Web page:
NASA’s Dawn Spacecraft has revealed the giant asteroid, has its own version of ring around the collar, based on observations from the low-altitude mapping orbit of the Dawn mission, show volatile, or easily evaporated, materials have coloured Vesta’s surface in a broad swath around its equator.
The Spacecraft did not find actual water ice at Vesta.But, it found evidence of hydrated minerals delivered by meteorites and dust in the giant asteroid’s chemistry and geology,the volatiles were released from minerals likely containing water. Pothole-like features mark some of the asteroid’s surface where the volatiles boiled off.
Thomas Prettyman, the lead scientist for Dawn’s gamma ray and neutron detector describes how the instrument found signatures of hydrogen, likely in the form of hydroxyl or water bound to minerals in Vesta’s surface,the source of hydrogen within Vesta’s surface appears to be hydrated minerals delivered by carbon-rich space rocks that collided with Vesta at speeds slow enough to preserve their volatile content.
Another study, led by Brett Denevi, a Dawn participating scientist at the Johns Hopkins University Applied Physics Laboratory in Laurel,revealed the presence of pitted terrain created by the release of the Vesta is the second most massive member of our solar system’s main asteroid belt. Dawn was orbiting at an average altitude of about 130 miles above the surface when it obtained the data.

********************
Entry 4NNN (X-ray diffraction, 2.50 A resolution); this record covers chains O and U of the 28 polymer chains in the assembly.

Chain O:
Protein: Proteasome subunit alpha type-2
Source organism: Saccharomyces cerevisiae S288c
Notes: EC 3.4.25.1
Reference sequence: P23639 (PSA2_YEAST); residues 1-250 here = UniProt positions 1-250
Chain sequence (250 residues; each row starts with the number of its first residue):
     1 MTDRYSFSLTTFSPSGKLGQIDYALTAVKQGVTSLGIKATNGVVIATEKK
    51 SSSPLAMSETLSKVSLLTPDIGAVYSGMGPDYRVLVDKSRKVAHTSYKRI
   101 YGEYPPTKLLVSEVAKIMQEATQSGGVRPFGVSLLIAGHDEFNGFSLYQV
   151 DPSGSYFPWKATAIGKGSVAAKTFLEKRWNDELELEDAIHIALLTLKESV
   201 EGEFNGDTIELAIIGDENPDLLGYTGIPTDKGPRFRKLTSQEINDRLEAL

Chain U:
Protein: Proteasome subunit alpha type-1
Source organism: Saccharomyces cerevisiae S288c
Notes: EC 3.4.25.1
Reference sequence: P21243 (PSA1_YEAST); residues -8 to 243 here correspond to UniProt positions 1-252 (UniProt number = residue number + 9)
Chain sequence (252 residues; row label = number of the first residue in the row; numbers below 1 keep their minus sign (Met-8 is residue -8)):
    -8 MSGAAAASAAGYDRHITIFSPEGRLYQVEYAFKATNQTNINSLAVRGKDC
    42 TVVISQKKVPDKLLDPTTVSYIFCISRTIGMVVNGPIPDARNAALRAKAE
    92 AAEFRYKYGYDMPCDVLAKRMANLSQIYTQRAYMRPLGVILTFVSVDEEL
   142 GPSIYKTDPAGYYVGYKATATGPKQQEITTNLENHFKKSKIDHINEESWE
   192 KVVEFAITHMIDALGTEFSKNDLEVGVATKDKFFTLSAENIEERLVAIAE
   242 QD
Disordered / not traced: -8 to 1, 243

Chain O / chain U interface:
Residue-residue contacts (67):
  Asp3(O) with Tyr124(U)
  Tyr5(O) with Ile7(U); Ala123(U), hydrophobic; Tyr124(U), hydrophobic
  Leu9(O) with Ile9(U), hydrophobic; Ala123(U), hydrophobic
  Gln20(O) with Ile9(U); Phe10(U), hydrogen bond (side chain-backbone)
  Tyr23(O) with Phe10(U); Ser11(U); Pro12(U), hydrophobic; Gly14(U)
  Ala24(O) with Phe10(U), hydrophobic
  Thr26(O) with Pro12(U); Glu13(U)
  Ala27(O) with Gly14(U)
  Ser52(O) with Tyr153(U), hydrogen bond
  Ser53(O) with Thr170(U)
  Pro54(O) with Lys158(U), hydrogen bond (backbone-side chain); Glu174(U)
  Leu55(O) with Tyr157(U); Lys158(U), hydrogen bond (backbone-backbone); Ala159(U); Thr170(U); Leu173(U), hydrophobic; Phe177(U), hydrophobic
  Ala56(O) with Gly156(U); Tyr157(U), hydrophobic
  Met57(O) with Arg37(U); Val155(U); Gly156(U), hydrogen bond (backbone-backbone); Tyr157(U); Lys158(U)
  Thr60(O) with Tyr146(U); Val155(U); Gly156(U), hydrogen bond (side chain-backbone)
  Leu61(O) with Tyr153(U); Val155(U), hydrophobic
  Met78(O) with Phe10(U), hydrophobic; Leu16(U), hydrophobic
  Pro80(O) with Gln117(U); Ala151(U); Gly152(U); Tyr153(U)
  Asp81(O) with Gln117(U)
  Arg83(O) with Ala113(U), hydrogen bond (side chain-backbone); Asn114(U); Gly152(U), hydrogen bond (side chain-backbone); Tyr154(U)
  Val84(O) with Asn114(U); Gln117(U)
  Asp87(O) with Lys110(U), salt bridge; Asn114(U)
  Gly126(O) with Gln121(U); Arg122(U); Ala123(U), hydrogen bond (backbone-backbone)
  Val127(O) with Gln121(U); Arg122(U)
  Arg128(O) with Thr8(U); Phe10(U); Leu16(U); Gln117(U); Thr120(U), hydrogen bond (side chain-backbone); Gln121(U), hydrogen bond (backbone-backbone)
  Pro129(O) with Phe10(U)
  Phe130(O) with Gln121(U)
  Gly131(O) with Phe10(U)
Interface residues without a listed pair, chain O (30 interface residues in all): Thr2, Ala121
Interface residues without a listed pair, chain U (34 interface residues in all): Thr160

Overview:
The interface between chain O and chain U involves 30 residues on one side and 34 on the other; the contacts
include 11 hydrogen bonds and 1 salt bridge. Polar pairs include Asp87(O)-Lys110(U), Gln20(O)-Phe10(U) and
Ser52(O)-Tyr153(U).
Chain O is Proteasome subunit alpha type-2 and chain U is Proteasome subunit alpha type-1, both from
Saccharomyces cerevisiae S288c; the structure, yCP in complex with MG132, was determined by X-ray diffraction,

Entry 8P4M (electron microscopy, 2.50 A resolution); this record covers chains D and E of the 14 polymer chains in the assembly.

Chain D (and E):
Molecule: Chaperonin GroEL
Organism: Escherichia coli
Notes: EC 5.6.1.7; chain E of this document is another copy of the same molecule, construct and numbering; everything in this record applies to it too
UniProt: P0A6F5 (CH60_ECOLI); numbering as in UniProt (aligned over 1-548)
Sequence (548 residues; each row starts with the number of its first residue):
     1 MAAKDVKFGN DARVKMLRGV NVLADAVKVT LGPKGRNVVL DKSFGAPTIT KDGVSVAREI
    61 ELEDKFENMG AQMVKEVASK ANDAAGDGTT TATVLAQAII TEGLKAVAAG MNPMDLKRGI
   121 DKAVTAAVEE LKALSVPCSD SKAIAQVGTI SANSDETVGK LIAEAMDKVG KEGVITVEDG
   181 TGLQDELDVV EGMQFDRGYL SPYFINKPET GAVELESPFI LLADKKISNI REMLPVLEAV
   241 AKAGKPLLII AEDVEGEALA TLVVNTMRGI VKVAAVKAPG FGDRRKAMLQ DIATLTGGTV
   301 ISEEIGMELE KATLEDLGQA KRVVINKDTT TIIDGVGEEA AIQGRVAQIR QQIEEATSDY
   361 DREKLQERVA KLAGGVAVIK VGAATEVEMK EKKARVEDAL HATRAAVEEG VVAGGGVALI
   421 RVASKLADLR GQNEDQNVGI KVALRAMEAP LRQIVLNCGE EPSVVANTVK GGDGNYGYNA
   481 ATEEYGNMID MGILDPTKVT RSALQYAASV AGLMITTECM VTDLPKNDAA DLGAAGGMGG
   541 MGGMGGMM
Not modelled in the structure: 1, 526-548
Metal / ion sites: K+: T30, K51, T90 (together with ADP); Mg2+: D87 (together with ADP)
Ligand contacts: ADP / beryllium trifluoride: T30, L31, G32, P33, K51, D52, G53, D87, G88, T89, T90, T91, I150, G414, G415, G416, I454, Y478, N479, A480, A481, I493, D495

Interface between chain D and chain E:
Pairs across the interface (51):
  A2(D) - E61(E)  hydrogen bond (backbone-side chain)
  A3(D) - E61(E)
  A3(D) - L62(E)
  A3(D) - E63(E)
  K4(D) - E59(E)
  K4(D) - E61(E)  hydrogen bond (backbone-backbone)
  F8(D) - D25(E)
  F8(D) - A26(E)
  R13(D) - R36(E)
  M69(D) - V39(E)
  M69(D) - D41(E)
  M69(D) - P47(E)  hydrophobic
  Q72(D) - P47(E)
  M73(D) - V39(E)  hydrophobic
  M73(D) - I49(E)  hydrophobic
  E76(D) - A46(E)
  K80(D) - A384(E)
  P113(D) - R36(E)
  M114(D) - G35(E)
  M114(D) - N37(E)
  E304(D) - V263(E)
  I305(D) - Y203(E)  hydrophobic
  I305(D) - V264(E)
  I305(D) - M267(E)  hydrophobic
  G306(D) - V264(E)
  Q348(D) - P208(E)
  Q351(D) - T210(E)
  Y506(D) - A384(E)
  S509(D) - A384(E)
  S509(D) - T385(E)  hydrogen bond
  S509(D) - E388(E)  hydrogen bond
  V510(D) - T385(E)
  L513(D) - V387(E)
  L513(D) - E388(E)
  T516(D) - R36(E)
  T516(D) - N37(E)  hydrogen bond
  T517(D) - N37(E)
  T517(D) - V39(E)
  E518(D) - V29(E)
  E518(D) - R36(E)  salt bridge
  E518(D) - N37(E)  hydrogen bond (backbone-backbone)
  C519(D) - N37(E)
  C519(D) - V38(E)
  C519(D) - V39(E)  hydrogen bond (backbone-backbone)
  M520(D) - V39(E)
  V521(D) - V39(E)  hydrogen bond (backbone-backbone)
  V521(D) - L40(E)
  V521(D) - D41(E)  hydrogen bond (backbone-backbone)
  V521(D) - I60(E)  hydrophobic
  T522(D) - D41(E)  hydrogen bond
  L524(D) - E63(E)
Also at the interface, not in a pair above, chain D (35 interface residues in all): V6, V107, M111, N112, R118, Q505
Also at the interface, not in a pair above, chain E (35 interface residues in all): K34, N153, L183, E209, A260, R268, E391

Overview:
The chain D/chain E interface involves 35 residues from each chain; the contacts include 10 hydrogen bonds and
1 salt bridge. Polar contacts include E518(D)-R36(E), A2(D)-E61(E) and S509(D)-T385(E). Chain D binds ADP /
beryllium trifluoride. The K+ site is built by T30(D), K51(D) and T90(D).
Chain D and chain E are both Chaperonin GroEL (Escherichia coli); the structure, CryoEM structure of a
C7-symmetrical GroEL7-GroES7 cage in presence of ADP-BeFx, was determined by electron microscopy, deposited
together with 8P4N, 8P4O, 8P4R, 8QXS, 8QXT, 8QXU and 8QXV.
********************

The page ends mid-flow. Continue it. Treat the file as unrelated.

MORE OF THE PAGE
Scientists thought it might be possible for water ice to survive near the surface around the giant asteroid’s poles. Unlike Earth’s moon, however, Vesta has no permanently shadowed polar regions where ice might survive. The strongest signature for hydrogen in the latest data came from regions near the equator, where water ice is not stable.
In some cases, space rocks crashed into these deposits at high speed. The heat from the collisions converted the hydrogen bound to the minerals into water, which evaporated. Escaping water left holes as much as six-tenths of a mile (1 kilometer) wide and as deep as 700 feet (200 meters). Seen in images from Dawn’s framing camera, this pitted terrain is best preserved in sections of Marcia crater.